Evelyn Makena @evemake_g
Rukia Waqo helplessly looks down at her 10-month-old son as he convulses in loud sobs. He is inconsolable and wriggles his fragile frame in discomfort even as the mother gently rocks him. While she is engrossed in calming down the distraught child, a small camera roams above his mouth.
Baby Hassan is in the middle of a medical examination in Dadaab Sub-county Hospital, Garissa where he has been admitted. It is the second admission in the hospital within a month for Rukia’s son since he started experiencing persistent convulsions.
The baby, who was diagnosed with cerebral palsy at birth, due to delayed labour has not shown much improvement despite being put on medication. Rukia eagerly watches the baby undergo the examination carried out by Kevin Amudavi, a clinician at the hospital.
This particular medical examination is special to Rukia for two reasons. First, she is meeting a pediatrician from Nairobi to help treat her son and secondly, she is getting a chance to interact with a technology that is making it possible for patients in Dadaab to consult specialists from Gertrude’s Children’s Hospital, Muthaiga albeit remotely.
She is one of the beneficiaries of a telemedicine platform by Gertrude’s Children’s Hospital, that enables doctors at the hospital attend to patients in rural and underserved locations, at no cost to the patients.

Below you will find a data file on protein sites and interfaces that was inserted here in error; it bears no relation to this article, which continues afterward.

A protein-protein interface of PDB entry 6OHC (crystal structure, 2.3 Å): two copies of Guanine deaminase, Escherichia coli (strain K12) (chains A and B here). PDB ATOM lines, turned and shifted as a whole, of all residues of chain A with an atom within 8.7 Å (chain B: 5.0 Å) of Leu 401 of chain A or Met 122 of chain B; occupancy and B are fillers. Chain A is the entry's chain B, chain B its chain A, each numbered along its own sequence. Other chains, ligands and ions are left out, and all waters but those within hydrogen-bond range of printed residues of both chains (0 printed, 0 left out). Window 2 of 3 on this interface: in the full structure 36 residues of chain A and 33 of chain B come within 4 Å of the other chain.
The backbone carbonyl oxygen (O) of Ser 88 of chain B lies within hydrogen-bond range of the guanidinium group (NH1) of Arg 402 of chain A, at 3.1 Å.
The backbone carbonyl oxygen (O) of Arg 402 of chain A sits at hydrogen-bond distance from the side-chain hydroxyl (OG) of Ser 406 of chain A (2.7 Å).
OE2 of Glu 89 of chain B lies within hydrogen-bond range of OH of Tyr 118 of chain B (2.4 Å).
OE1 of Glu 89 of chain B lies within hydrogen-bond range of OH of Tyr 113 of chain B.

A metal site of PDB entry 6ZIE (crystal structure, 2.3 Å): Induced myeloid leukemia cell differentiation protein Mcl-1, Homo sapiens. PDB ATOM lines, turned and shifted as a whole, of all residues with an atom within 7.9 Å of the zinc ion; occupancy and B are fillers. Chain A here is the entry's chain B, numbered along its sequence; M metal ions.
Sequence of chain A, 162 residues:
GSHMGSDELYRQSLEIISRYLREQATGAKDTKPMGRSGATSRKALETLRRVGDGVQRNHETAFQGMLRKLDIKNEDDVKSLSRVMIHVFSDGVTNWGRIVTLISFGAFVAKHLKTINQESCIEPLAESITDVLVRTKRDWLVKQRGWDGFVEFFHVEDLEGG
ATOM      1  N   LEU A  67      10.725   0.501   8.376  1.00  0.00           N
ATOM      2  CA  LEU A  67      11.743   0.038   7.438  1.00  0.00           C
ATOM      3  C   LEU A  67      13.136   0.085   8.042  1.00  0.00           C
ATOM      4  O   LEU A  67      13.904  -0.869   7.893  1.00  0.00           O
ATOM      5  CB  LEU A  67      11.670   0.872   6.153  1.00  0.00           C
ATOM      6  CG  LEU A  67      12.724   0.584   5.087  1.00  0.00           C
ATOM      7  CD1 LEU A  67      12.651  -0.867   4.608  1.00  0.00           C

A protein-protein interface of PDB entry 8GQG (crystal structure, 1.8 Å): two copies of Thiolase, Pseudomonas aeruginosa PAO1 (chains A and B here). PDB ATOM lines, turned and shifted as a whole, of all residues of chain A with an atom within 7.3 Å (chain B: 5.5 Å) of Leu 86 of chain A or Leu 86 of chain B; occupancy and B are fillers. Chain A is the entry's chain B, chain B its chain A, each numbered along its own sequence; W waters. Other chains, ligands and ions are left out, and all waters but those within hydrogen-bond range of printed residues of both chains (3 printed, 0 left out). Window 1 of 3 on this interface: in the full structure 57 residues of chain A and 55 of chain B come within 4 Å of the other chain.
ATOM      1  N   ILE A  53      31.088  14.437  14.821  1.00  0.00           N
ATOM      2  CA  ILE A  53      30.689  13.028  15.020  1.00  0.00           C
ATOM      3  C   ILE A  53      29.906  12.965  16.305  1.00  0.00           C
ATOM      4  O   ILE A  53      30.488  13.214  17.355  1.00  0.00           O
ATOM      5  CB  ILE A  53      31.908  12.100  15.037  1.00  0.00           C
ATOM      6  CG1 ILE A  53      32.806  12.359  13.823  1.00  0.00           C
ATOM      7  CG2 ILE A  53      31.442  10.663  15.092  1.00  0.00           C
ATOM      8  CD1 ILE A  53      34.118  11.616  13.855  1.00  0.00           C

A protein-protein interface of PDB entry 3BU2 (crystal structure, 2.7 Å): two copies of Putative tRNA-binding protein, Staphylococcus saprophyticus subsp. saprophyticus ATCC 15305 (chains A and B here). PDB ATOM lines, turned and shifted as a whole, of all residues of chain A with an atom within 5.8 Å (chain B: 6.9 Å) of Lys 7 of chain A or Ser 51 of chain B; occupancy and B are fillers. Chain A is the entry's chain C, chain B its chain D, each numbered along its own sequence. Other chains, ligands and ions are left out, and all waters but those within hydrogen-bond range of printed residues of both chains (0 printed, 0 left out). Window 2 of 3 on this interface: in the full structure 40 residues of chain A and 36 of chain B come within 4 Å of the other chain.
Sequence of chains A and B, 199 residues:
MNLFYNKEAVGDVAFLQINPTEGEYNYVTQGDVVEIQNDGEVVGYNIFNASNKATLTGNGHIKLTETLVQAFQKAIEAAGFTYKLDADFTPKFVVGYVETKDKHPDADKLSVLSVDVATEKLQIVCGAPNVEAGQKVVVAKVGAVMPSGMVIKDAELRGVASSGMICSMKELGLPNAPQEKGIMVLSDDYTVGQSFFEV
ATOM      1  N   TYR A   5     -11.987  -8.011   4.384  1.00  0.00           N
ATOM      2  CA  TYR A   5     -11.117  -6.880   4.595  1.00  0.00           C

“It involves diagnosis and treatment of patients through electronic links as opposed to meeting on a face-to-face basis,” explains Dr Bretson Mukhwana, a pediatrician at Gertrude’s Hospital involved in the telemedicine programme.
The platform that was introduced in Dadaab in 2017 under Gertrude’s Hospital’s TeleAfya project, is making specialised health services accessible to mothers and children in the far-flung location.
Garissa county is among the 15 counties in Kenya that account for the highest maternal deaths in the country and equally high neonatal deaths. The county has a limited number of medical personnel mostly concentrated in urban areas like Garissa town.
Due to the remote nature of the county, pregnant women have to travel long distances to access antenatal care, have safe hospital deliveries and postnatal care.
The platform is making healthcare easily accessible to mothers and children at Dadaab whose cases are complex and cannot be treated at a local level.
“We only refer difficult cases to the specialists in Nairobi,” explains Amudavi. The enabling technology involves two screens on both the doctor and patients end, that transmits high definition video and clear audio in real time. It also allows for connection of medical devices.
The patient’s booth includes a stethoscope and a vital signs monitor that tests and transmits essential patient information on temperature, blood pressure and pulse rate to the doctor.
There is a clinician at the patient site to help with the tests and relaying that information to the doctor. Just like in face-to-face consultations, patients have to book an appointment with the doctor.
The telemedicine platform is set up at least two times in a week to attend to the patients. After an examination that lasts close to half-an-hour Dr Mukhwana who has been attentively observing baby Hassan from his screen in Nairobi, makes a diagnosis and recommends treatment.
Rukia leaves the consultation room a happy mother. Since its inception, 53 referral cases have benefited from the platform that is funded by County Innovation Challenge Fund.
Despite its effectiveness, the ingenious solution has its limitations. Certain procedures such as surgeries cannot be performed remotely. Also, the entire set-up relies on Internet connection, yet low speed broadband at times leads to poor connection.